them as ought, and perhaps may be after they have been regulated by time. There appeared to me
to be about forty young men attached to this expedition as officers, or who expected to be made
officers. Sir Gregor Macgregor states himself in his proclamations a Brigadier General,
commissioned by the highest republican authorities in South America.Nat. Intel.

Extract of a letter from an officer in the Patriot Army to his friend in Charleston dated
"AMELIA, JULY 3, 1817
" We arrived here on the memorable 26th of June, and after a march of ten miles through the
swamps, breast deep we stormed the garrison, which surrendered to us with 70 prisoners. We are
now in peaceable possession, and the inhabitants are well pleased. In a few days we move forward
to strorm St. Augustine, where there are 500 men in a strong garrison, and are determined to drive
them out of it. Our 22 gun frigate, with two hundred and fify men, from N. York, is off the bar. We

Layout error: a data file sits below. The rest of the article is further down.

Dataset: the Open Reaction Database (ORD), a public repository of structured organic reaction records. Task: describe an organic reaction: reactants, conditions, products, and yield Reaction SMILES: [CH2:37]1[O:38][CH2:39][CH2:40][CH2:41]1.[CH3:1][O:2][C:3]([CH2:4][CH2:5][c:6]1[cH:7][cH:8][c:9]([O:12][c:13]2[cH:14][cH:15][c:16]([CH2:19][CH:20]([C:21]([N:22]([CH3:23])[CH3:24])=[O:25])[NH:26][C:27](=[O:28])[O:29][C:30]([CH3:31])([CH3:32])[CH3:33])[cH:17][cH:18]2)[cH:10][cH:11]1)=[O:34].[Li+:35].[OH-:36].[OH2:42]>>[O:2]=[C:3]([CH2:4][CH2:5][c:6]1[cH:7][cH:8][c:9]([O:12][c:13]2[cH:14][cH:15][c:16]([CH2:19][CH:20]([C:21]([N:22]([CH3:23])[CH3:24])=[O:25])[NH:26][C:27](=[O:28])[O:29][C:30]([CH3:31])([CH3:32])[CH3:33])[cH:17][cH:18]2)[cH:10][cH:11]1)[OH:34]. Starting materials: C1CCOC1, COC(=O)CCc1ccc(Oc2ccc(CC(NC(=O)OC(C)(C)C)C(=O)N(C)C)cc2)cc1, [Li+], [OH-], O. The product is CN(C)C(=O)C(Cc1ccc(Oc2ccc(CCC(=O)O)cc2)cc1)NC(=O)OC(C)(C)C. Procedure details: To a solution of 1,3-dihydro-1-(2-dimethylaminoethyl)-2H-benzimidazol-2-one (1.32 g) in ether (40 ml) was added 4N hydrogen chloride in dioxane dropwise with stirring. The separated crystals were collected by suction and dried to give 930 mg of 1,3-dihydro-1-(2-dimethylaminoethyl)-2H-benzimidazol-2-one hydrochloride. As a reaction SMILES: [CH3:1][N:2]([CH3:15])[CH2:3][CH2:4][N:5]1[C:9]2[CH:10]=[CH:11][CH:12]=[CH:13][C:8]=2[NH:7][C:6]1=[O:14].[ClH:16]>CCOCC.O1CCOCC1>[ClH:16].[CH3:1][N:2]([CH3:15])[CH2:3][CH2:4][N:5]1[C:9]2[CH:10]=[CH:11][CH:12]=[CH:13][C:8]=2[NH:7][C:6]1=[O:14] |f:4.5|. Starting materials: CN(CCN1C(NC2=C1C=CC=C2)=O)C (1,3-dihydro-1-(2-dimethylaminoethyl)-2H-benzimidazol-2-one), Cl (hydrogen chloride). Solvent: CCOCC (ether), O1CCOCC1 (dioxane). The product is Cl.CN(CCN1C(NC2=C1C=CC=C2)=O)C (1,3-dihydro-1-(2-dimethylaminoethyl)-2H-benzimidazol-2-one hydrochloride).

took two valuable schooners at Fernandina.
The Floridas.Our advices from East Florida are to the 6th instant. At that time general Macgregor
was on Amelia Island, but one of his parties had advanced to, and taken post at Cowford, a block
house about 40 miles from St. Augustine. The general was preparing to move for St. John's, and
expected to reach it in a few days ; by which time his forces, it was believed, will be adequate to the
completion of their object. As Augustine was short of provisions, the garrison not able to mount half
the guns in the fortress, and the patriot fleet before it so strong as to preclude the possibility of any
assistance being rendered by the armament which sailed from Havanna on the 11th ult. for its relief,
no doubt was entertained for it speedy surrender.
After having garrisoned Amelia, St. Johns and Augustine, the main body of the independent army
(whose number and resources will be greater than most people imagine) will, it is supposed, move
westerly, and attempt the reduction of Pensacola.
Charleston Paper.